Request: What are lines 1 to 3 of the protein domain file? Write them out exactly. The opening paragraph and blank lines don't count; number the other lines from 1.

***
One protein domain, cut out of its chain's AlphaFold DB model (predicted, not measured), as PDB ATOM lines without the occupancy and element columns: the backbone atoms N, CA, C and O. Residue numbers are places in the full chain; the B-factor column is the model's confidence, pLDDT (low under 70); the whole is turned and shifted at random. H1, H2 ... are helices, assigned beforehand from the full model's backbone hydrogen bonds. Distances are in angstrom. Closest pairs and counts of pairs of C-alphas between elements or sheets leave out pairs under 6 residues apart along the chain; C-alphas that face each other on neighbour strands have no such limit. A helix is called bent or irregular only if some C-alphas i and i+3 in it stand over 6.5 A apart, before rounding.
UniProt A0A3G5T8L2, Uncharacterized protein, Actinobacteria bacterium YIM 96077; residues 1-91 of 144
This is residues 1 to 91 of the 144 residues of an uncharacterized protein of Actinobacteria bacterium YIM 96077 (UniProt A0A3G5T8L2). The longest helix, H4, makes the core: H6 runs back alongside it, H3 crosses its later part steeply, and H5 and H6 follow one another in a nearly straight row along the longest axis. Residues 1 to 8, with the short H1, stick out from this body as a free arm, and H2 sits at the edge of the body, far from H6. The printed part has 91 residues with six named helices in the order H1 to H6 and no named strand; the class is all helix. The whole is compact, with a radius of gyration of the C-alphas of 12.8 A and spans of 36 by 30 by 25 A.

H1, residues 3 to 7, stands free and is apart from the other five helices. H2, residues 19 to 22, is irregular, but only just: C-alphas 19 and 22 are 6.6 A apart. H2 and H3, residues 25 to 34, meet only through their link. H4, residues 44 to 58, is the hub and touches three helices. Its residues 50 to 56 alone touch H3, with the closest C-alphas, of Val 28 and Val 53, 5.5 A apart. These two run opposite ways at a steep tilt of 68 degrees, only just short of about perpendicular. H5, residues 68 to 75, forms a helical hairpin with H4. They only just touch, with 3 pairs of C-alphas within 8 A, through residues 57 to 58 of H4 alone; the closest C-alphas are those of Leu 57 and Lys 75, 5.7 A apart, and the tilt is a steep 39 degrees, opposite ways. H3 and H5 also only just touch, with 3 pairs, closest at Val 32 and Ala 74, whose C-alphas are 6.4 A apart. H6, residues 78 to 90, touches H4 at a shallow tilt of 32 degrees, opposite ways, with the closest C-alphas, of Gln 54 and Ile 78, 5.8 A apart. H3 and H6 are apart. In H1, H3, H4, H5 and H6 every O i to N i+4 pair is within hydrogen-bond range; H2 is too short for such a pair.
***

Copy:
UniProt A0A3G5T8L2, Uncharacterized protein, Actinobacteria bacterium YIM 96077; residues 1-91 of 144
This is residues 1 to 91 of the 144 residues of an uncharacterized protein of Actinobacteria bacterium YIM 96077 (UniProt A0A3G5T8L2). The longest helix, H4, makes the core: H6 runs back alongside it, H3 crosses its later part steeply, and H5 and H6 follow one another in a nearly straight row along the longest axis. Residues 1 to 8, with the short H1, stick out from this body as a free arm, and H2 sits at the edge of the body, far from H6. The printed part has 91 residues with six named helices in the order H1 to H6 and no named strand; the class is all helix. The whole is compact, with a radius of gyration of the C-alphas of 12.8 A and spans of 36 by 30 by 25 A.

H1, residues 3 to 7, stands free and is apart from the other five helices. H2, residues 19 to 22, is irregular, but only just: C-alphas 19 and 22 are 6.6 A apart. H2 and H3, residues 25 to 34, meet only through their link. H4, residues 44 to 58, is the hub and touches three helices. Its residues 50 to 56 alone touch H3, with the closest C-alphas, of Val 28 and Val 53, 5.5 A apart. These two run opposite ways at a steep tilt of 68 degrees, only just short of about perpendicular. H5, residues 68 to 75, forms a helical hairpin with H4. They only just touch, with 3 pairs of C-alphas within 8 A, through residues 57 to 58 of H4 alone; the closest C-alphas are those of Leu 57 and Lys 75, 5.7 A apart, and the tilt is a steep 39 degrees, opposite ways. H3 and H5 also only just touch, with 3 pairs, closest at Val 32 and Ala 74, whose C-alphas are 6.4 A apart. H6, residues 78 to 90, touches H4 at a shallow tilt of 32 degrees, opposite ways, with the closest C-alphas, of Gln 54 and Ile 78, 5.8 A apart. H3 and H6 are apart. In H1, H3, H4, H5 and H6 every O i to N i+4 pair is within hydrogen-bond range; H2 is too short for such a pair.